SetContextParameter(“password”, ServicePassword);

}
base.OnBeforeInstall(savedState);

}

public void SetContextParameter(string key, string value)
{

if (!this.Context.Parameters.ContainsKey(key))

this.Context.Parameters.Add(key, value);

else

this.Context.Parameters[key] = value;

}

}

Calling the Installer/uninstaller

In order to get the service executable to handle the -“install” or “-uninstall” parameters I modified the Main method in Program.cs to accept a string parameter array and then call the appropriate method if either of those two parameters are passed.

Example code:

static class Program
{

static void Main(string[] args)
{

if (args.Length > 0)
{

if (args[0].ToUpper() == “-INSTALL”)
{

InstallService();
return;

}
else if (args[0].ToUpper() == “-UNINSTALL”)
{

UnInstallService();
return;

}

}
ServiceBase[] ServicesToRun;
ServicesToRun = new ServiceBase[] { new SelfInstallService() };
ServiceBase.Run(ServicesToRun);

}

private static bool InstallService()
{

bool success = false;
try
{

string exeFullPath = System.Reflection.Assembly.GetExecutingAssembly().Location;
string workingPath = System.IO.Path.GetDirectoryName(exeFullPath);
string logPath = System.IO.Path.Combine(workingPath, “Install.log”);
ServiceStartMode startmode = ServiceStartMode.Automatic;
ServiceAccount account = ServiceAccount.LocalService;
string username = “”;
string password = “”;

InstallerForm installerForm = new InstallerForm();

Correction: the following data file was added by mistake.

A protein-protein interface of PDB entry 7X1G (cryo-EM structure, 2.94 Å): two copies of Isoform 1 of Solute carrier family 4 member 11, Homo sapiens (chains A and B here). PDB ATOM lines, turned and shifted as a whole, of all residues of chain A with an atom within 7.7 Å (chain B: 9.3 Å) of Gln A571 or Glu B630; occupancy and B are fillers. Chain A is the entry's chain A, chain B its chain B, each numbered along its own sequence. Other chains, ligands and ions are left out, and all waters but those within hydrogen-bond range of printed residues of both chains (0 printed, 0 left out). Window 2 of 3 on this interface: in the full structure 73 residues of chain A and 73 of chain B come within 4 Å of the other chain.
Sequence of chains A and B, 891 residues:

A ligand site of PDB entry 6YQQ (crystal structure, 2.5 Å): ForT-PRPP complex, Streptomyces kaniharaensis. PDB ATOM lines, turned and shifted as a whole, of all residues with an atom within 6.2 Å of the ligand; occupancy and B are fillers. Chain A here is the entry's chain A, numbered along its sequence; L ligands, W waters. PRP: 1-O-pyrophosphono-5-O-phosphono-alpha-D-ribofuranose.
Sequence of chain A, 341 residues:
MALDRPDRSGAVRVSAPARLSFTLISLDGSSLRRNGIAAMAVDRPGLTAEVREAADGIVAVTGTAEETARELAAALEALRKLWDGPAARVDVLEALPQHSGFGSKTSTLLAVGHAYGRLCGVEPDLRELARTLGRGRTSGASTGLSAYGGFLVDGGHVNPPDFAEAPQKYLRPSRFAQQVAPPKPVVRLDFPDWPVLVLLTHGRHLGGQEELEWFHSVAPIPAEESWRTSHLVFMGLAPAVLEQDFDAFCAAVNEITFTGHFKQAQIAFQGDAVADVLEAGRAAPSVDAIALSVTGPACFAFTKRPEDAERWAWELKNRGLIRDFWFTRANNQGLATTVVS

installerForm.StartType = ServiceStartMode.Automatic;
installerForm.AccountType = ServiceAccount.User;
if (installerForm.ShowDialog() == System.Windows.Forms.DialogResult.OK)
{

startmode = installerForm.StartType;
account = installerForm.AccountType;
if (installerForm.AccountType == ServiceAccount.User)
{

username = installerForm.UserName;
password = installerForm.Password;

}

}

Hashtable savedState = new Hashtable();
ProjectInstaller myProjectInstaller = new ProjectInstaller();
InstallContext myInstallContext = new InstallContext(logPath, new string[] { });
myProjectInstaller.Context = myInstallContext;
myProjectInstaller.ServiceName = “SelfInstallService”;
myProjectInstaller.DisplayName = “Self Install Service”;
myProjectInstaller.Description = “Self Install Service test”;
myProjectInstaller.StartType = startmode;
myProjectInstaller.Account = account;
if (account == ServiceAccount.User)
{

myProjectInstaller.ServiceUsername = username;
myProjectInstaller.ServicePassword = password;

}
myProjectInstaller.Context.Parameters[“AssemblyPath”] = exeFullPath;

myProjectInstaller.Install(savedState);
success = true;

}
catch (Exception ex)
{

System.Windows.Forms.MessageBox.Show(ex.Message, “Install service”, System.Windows.Forms.MessageBoxButtons.OK, System.Windows.Forms.MessageBoxIcon.Error);

}
return success;

}

private static bool UnInstallService()
{

bool success = false;
try
{

string exeFullPath = System.Reflection.Assembly.GetExecutingAssembly().Location;
string workingPath = System.IO.Path.GetDirectoryName(exeFullPath);